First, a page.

The biomedical research enterprise is powered by people committed to scientific advancement and innovation to improve human health and reduce the burden of disease for all. NIH is committed to breaking down the barriers that prevent the full breadth of talent from contributing to the biomedical enterprise. The enterprise is strengthened when it harnesses the complete intellectual capital of the nation, bringing diverse perspectives, backgrounds, and skillsets to apply to complex problems. We recognize our efforts aimed at achieving scientific workforce diversity are hindered by organizational structures, systems, and policies that perpetuate exclusion and inequity based on race. Organizational structures, policies, practices, and social norms that perpetuate bias, prejudice, discrimination, and racism limit the pace of scientific progress.

 

“To those individuals in the biomedical research enterprise who have endured disadvantages due to structural racism, I am truly sorry. NIH is committed to instituting new ways to support diversity, equity, and inclusion, and identifying and dismantling any policies and practices at our own agency that may harm our workforce and our science.”

— Francis S. Collins, M.D., Ph.D., NIH Director

 

Historical racism has led to the marginalization and oppression of Indigenous peoples, African Americans, Latinos, Asian Americans, Pacific Islanders, Native Hawaiians, and other communities of color. This discrimination has extended to sexual and gender minorities. Structural racism has resulted in persistent health disparities, poor health status, and premature mortality as demonstrated by the current disproportionate burden of morbidity and mortality from COVID-19. Within the biomedical research enterprise, structural and institutional racism has resulted in inequitable access to funding, training, and workforce opportunities. NIH is in a position of influence to contribute to positive, visible, and sustainable change to break the cycle of institutional racism with systems, policies, social norms, and practices that remove stereotypes and mitigate the pervasive effects of racism. We must practice science in a way that ensures employing the full breadth of talent and with attention to any unintended consequences of our research that might amplify health disparities.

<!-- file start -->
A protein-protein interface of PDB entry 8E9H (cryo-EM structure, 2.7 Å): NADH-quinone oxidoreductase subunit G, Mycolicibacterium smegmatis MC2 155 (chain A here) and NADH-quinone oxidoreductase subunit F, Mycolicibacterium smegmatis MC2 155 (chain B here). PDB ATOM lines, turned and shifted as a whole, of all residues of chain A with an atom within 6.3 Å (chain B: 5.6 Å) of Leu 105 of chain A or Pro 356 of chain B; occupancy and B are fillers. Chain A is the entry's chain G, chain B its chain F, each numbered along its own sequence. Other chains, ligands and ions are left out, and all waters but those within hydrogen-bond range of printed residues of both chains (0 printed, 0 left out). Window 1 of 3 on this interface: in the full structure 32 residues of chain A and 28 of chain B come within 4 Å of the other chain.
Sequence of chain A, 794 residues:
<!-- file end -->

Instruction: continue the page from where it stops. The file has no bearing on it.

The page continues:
NIH established the UNITE initiative to address structural racism and promote racial equity and inclusion at NIH and within the larger biomedical research enterprise. UNITE has five committees with the following specific aims:

U — Understanding stakeholder experiences through listening and learning

N — New research on health disparities, minority health, and health equity

I — Improving the NIH culture and structure for equity, inclusion, and excellence

T — Transparency, communication, and accountability with our internal and external stakeholders

E — Extramural research ecosystem: changing policy, culture, and structure to promote workforce diversity

As part of its overarching efforts to perform a broad, systematic self-evaluation to identify elements that may perpetuate structural racism and lead to a lack of diversity, equity, and inclusion within the NIH and the larger biomedical research community, UNITE plans to:

  • Collect and share information on relevant past, ongoing, or planned activities of the Institutes and Centers to inform efforts that enhance equity, diversity, and inclusion within NIH and across the biomedical research community.
  • Conduct listening sessions with internal and external stakeholders.
  • Publish a Request for Information to seek input on practical and effective ways to improve the racial and ethnic inclusivity and diversity of research-centered environments and workforce.
  • Work with the NIH Division of Program Coordination, Planning, and Strategic Initiatives to develop a strategic plan to address racial, ethnic, and gender disparities at NIH.

NIH’s efforts are consistent with President Joe Biden’s Executive Order on Advancing Racial Equity and Support for Underserved Communities and is part of an overall effort by the Department of Health and Human Services to respond to the EO to improve equity, diversity, and inclusion in the federal workplace.

This webpage directs users to key information and websites that describe NIH’s efforts to redress structural racism and promote racial equity and inclusion.